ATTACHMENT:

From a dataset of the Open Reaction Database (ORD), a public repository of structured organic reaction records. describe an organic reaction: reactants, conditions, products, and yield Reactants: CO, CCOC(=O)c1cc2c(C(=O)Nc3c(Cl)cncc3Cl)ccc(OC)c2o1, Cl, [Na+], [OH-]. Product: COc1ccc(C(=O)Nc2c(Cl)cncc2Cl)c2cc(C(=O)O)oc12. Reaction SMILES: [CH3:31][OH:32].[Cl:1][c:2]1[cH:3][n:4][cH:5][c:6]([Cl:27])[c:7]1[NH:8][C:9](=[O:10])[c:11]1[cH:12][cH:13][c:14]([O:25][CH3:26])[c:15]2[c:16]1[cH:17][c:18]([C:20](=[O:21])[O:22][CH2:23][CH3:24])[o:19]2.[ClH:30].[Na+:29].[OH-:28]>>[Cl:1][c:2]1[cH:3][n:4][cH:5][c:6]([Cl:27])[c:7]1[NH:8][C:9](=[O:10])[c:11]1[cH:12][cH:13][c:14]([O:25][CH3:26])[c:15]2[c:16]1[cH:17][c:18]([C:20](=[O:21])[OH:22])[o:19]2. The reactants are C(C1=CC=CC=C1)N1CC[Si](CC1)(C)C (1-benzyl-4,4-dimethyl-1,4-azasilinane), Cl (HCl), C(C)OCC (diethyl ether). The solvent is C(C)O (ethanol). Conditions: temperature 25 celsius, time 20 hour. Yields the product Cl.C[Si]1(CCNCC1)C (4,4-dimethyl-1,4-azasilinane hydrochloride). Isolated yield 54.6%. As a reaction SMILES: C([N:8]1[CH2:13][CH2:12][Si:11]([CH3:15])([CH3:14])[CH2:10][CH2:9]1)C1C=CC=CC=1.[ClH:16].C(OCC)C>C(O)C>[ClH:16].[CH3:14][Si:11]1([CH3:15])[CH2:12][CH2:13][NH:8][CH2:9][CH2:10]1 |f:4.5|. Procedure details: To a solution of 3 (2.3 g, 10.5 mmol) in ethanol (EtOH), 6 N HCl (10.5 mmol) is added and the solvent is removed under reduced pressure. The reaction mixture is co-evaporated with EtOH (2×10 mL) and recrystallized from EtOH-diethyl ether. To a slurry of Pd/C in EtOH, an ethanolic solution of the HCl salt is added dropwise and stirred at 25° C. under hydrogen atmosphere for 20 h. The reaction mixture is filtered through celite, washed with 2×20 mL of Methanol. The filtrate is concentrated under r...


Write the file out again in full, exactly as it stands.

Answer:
From a dataset of the Open Reaction Database (ORD), a public repository of structured organic reaction records. describe an organic reaction: reactants, conditions, products, and yield Reactants: CO, CCOC(=O)c1cc2c(C(=O)Nc3c(Cl)cncc3Cl)ccc(OC)c2o1, Cl, [Na+], [OH-]. Product: COc1ccc(C(=O)Nc2c(Cl)cncc2Cl)c2cc(C(=O)O)oc12. Reaction SMILES: [CH3:31][OH:32].[Cl:1][c:2]1[cH:3][n:4][cH:5][c:6]([Cl:27])[c:7]1[NH:8][C:9](=[O:10])[c:11]1[cH:12][cH:13][c:14]([O:25][CH3:26])[c:15]2[c:16]1[cH:17][c:18]([C:20](=[O:21])[O:22][CH2:23][CH3:24])[o:19]2.[ClH:30].[Na+:29].[OH-:28]>>[Cl:1][c:2]1[cH:3][n:4][cH:5][c:6]([Cl:27])[c:7]1[NH:8][C:9](=[O:10])[c:11]1[cH:12][cH:13][c:14]([O:25][CH3:26])[c:15]2[c:16]1[cH:17][c:18]([C:20](=[O:21])[OH:22])[o:19]2. The reactants are C(C1=CC=CC=C1)N1CC[Si](CC1)(C)C (1-benzyl-4,4-dimethyl-1,4-azasilinane), Cl (HCl), C(C)OCC (diethyl ether). The solvent is C(C)O (ethanol). Conditions: temperature 25 celsius, time 20 hour. Yields the product Cl.C[Si]1(CCNCC1)C (4,4-dimethyl-1,4-azasilinane hydrochloride). Isolated yield 54.6%. As a reaction SMILES: C([N:8]1[CH2:13][CH2:12][Si:11]([CH3:15])([CH3:14])[CH2:10][CH2:9]1)C1C=CC=CC=1.[ClH:16].C(OCC)C>C(O)C>[ClH:16].[CH3:14][Si:11]1([CH3:15])[CH2:12][CH2:13][NH:8][CH2:9][CH2:10]1 |f:4.5|. Procedure details: To a solution of 3 (2.3 g, 10.5 mmol) in ethanol (EtOH), 6 N HCl (10.5 mmol) is added and the solvent is removed under reduced pressure. The reaction mixture is co-evaporated with EtOH (2×10 mL) and recrystallized from EtOH-diethyl ether. To a slurry of Pd/C in EtOH, an ethanolic solution of the HCl salt is added dropwise and stirred at 25° C. under hydrogen atmosphere for 20 h. The reaction mixture is filtered through celite, washed with 2×20 mL of Methanol. The filtrate is concentrated under r...